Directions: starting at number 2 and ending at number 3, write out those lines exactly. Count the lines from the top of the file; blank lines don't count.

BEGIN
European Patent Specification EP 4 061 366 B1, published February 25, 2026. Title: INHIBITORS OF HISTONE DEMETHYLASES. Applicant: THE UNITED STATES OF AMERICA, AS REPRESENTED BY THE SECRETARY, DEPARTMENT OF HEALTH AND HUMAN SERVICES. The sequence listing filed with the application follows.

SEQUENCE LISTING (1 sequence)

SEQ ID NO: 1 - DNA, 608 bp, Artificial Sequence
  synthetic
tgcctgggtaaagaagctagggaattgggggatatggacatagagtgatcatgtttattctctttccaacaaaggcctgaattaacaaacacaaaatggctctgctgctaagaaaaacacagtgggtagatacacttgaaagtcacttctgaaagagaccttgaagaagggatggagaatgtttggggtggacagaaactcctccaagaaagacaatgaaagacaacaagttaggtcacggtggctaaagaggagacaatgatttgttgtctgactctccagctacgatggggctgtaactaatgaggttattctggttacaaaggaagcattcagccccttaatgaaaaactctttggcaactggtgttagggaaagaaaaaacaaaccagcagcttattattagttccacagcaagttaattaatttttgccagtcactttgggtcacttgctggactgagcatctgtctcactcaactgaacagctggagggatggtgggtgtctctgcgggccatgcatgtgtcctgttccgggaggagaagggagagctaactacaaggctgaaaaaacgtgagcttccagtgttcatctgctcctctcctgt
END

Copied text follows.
SEQUENCE LISTING (1 sequence)

SEQ ID NO: 1 - DNA, 608 bp, Artificial Sequence